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Early primary infection and high Epstein‐barr virus antibody titers in greenland eskimos at high risk for nasopharyngeal carcinoma

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In a comparative study of populations at high and low risk of nasopharyngeal carcinoma (NPC), sera from 442 Eskimo and 770 Danish children and adolescents were tested for the presence of antibodies against Epstein‐Barr virus (EBV). Eskimo children in Greenland were seropositive at an early age and showed significantly higher titers of IgG antibody to the viral capsid antigen (VCA) (p<0.0001) and soluble (S) antigen (p<.005) than Danes matched for age and sex, but had similar levels of IgA antibody to VCA and IgG antibody to the early antigen (EA). The high geometric mean VCA (IgG) titers found in certain age groups of Eskimo children were as high as those previously reported from areas in Africa highly endemic for Burkitt's lymphoma. In Greenland, neither location nor household size was a determining factor for prevalence or titer of VCA (IgG). The high antibody titers among Eskimo children probably reflect exposure to a large inoculum of EBV at the time of primary infection, infection early in life and/or re‐exposure due to the higher incidence of EBV infection in Greenland. In view of the high incidence of NPC in Greenland and the known association of this tumor with EBV, we speculate that the time and quantitative aspects of the primary infection are also factors of relevance in the etiology of NPC.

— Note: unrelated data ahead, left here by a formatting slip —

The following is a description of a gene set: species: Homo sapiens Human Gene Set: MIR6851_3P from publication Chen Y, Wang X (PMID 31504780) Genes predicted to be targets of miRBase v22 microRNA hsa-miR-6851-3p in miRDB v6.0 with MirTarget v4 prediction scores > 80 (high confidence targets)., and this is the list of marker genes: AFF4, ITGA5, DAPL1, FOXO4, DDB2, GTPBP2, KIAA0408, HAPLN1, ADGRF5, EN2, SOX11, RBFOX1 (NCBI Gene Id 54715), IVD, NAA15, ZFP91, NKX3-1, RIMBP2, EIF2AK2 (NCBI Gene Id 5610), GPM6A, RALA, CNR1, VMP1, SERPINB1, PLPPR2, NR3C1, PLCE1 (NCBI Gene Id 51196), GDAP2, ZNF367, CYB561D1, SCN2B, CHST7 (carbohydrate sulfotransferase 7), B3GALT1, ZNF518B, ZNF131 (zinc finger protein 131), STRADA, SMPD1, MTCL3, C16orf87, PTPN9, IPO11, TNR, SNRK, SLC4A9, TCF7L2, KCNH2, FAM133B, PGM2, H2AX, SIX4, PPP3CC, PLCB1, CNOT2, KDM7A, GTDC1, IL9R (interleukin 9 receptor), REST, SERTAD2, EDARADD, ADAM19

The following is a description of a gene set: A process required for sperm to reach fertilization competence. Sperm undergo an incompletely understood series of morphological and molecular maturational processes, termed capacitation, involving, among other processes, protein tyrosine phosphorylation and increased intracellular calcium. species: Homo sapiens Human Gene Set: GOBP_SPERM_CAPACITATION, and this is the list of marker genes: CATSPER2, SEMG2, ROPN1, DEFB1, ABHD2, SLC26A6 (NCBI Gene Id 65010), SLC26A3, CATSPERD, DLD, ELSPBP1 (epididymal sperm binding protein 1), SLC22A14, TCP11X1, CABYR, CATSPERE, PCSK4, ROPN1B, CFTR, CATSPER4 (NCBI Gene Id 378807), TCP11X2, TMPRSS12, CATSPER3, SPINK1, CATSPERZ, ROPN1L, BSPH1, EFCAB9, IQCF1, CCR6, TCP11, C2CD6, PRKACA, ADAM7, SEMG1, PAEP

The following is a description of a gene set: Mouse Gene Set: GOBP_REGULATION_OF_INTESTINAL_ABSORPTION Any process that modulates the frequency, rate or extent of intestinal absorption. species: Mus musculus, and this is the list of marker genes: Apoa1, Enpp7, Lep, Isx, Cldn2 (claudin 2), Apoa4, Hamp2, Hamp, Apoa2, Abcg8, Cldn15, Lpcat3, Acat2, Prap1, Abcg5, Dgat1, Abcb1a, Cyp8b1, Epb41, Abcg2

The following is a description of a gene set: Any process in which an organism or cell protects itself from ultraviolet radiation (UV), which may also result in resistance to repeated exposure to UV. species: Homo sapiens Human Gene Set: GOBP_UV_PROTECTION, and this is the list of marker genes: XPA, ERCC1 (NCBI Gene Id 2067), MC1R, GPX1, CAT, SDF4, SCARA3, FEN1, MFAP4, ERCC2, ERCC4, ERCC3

OriginalsprogEngelsk
TidsskriftInternational Journal of Cancer
Vol/bind34
Udgave nummer5
Sider (fra-til)619-623
Antal sider5
ISSN0020-7136
DOI
StatusUdgivet - 1 nov. 1984

ID: 260894535